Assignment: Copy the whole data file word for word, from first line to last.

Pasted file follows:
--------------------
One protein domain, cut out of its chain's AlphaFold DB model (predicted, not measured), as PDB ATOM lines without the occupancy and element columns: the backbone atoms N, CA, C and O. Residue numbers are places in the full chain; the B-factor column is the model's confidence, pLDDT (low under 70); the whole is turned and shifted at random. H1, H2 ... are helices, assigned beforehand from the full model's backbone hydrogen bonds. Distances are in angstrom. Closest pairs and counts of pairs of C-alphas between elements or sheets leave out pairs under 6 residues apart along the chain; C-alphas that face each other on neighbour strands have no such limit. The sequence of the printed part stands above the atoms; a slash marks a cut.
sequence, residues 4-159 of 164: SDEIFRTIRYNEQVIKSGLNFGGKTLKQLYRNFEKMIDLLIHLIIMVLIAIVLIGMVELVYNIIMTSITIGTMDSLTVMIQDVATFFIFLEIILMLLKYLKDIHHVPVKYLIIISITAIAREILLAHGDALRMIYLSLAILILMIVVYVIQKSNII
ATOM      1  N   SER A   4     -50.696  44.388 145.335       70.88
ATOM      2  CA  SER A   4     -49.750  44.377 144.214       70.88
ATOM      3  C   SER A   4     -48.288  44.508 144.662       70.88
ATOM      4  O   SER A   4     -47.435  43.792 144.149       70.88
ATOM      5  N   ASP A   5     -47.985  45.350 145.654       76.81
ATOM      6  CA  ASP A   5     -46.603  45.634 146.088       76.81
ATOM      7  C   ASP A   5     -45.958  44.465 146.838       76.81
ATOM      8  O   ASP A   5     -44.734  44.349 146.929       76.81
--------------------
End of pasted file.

One protein domain, cut out of its chain's AlphaFold DB model (predicted, not measured), as PDB ATOM lines without the occupancy and element columns: the backbone atoms N, CA, C and O. Residue numbers are places in the full chain; the B-factor column is the model's confidence, pLDDT (low under 70); the whole is turned and shifted at random. H1, H2 ... are helices, assigned beforehand from the full model's backbone hydrogen bonds. Distances are in angstrom. Closest pairs and counts of pairs of C-alphas between elements or sheets leave out pairs under 6 residues apart along the chain; C-alphas that face each other on neighbour strands have no such limit. The sequence of the printed part stands above the atoms; a slash marks a cut.
sequence, residues 4-159 of 164: SDEIFRTIRYNEQVIKSGLNFGGKTLKQLYRNFEKMIDLLIHLIIMVLIAIVLIGMVELVYNIIMTSITIGTMDSLTVMIQDVATFFIFLEIILMLLKYLKDIHHVPVKYLIIISITAIAREILLAHGDALRMIYLSLAILILMIVVYVIQKSNII
ATOM      1  N   SER A   4     -50.696  44.388 145.335       70.88
ATOM      2  CA  SER A   4     -49.750  44.377 144.214       70.88
ATOM      3  C   SER A   4     -48.288  44.508 144.662       70.88
ATOM      4  O   SER A   4     -47.435  43.792 144.149       70.88
ATOM      5  N   ASP A   5     -47.985  45.350 145.654       76.81
ATOM      6  CA  ASP A   5     -46.603  45.634 146.088       76.81
ATOM      7  C   ASP A   5     -45.958  44.465 146.838       76.81
ATOM      8  O   ASP A   5     -44.734  44.349 146.929       76.81